Although New York City is home to hundreds of cultural institutions, this study will focus specifically on NYC’s public library systems (New York Public Library, Brooklyn Public Library, and Queens Library), which include over 200 locations. Conservation of the (nearly) 53 million items housed in the NYPL system alone is under continuous discussion, especially when considering storm or flood damage. After recently coming across maps predicting rising sea levels developed by FEMA and the New York City Panel on Climate Change (2013), I started to question if any library locations are within predicted flood-risk zones. This led me to exploring how rising sea levels may affect some of the country’s most important public library systems.
This study seeks to answer questions of what is and what may happen:
- What is the current mapping of NYC library locations?
- Which libraries along the NYC coastline will be affected by a rising sea level?
The visualization for this project was inspired by the NYC Flood Hazard Mapper, produced by the New York City Department of City Planning, as well as Justin Grimes’s Carto dot distribution map of public library outlets in the U.S. (2010).
While each map is effective in communicating their individual topics, my goal was to combine the two into a bivariate map to discover if any overlap exists between NYC libraries and a rising sea level. Ideally results may help inform future decisions for NYC’s libraries and other important cultural institutions.
Datasets were downloaded in GeoJSON file format from NYC Open Data.
Visualization was created in Carto, an SaaS platform that enables location data analysis and visualization through Location Intelligence tools.
I started by connecting my datasets to the Carto dashboard, and chose to first explore the Library data. I played with different versions of aggregation, but decided to keep in alignment with the dot distribution theme through points. I adjusted the style of the points by size (8.5) and stroke (0.5), as well color to strengthen contrast. I added the clickable pop-up feature that showed information for each point, such as: city (borough), library name, and zip code. An inconsistency in pop-ups was found later in that those for Queens Library locations provide city description as the specific area of Queens (Long Island City, Rego Park, Flushing, etc.), whereas the rest use borough name (Bronx, New York, Brooklyn, Staten Island).
Next I added the Sea Level Rise Maps dataset as a new layer, moving it below the Library layer so as not to hide any point details. I adjusted the polygons style by categorizing polygon color by fld_zone (flood zone) value, changing the color scheme to blue/green to represent the sea, bringing stroke size down to zero (to remove distraction), and changing the blending to color-dodge to enhance color vibrancy.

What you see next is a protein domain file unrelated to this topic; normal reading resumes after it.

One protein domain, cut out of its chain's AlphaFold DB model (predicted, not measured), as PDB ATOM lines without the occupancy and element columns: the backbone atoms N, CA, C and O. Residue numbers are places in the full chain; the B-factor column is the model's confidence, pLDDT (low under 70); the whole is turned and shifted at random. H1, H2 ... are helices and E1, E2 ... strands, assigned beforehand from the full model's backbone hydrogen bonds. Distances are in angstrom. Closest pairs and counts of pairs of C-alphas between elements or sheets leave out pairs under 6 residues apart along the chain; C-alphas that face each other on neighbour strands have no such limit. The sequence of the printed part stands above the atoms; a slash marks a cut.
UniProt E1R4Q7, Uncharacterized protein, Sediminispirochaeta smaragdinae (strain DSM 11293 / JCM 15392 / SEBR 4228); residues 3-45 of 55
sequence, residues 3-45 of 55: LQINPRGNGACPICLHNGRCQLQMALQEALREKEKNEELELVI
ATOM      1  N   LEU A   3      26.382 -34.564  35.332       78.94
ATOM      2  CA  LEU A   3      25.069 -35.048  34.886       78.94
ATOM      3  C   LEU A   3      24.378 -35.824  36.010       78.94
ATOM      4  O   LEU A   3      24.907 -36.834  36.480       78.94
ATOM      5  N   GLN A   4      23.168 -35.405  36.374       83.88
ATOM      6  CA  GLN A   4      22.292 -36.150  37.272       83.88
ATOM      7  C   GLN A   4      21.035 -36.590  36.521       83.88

Lastly I adjusted the basemap style to Dark Matter to enhance the distinction between datasets, and published the visualization to be publicly shared.
RESULTS AND INTERPRETATIONS
The visualization shows that 16 libraries are located within the predicted flood zones, mainly on the southern coast along Brooklyn and the Rockaways, but also Battery Park City Library, Hamilton Fish Park, and Aguilar in Manhattan. These 16 libraries may be affected by the predicted 11-inch rise in sea levels within the 100-year plan, but because the visualization is based off of a prediction there is no certain answer for if/when areas will be affected. However, we are able to follow the story provided by the visualization that land will indeed be under water in our not-so-distant future. This may help inform public libraries to take these predictions into consideration, while also helping to inform the public that cultural institutions will be impacted by rising waters, therefore calling into action preventative measures.
REFLECTIONS AND FUTURE DIRECTIONS
Visualizing the impact of rising sea levels on public institutions places a lot of weight on trying to understand the human race’s relationship with the planet. Seeing the overlap between datasets makes these concerns more real and they must be addressed in order to preserve important places of our country’s culture.
To take this project further, I would include more than just libraries, mapping museums and historic sites as well. Carto makes combining and analyzing geospatial data relatively easy, and from a beginner’s perspective, I felt the spark of excitement when seeing datasets communicated in a way that I could understand and find meaning in. This project may lead to more questions about what communities value, how they are in danger of being negatively impacted, and how to limit (or slowdown) effects of global issues like climate change.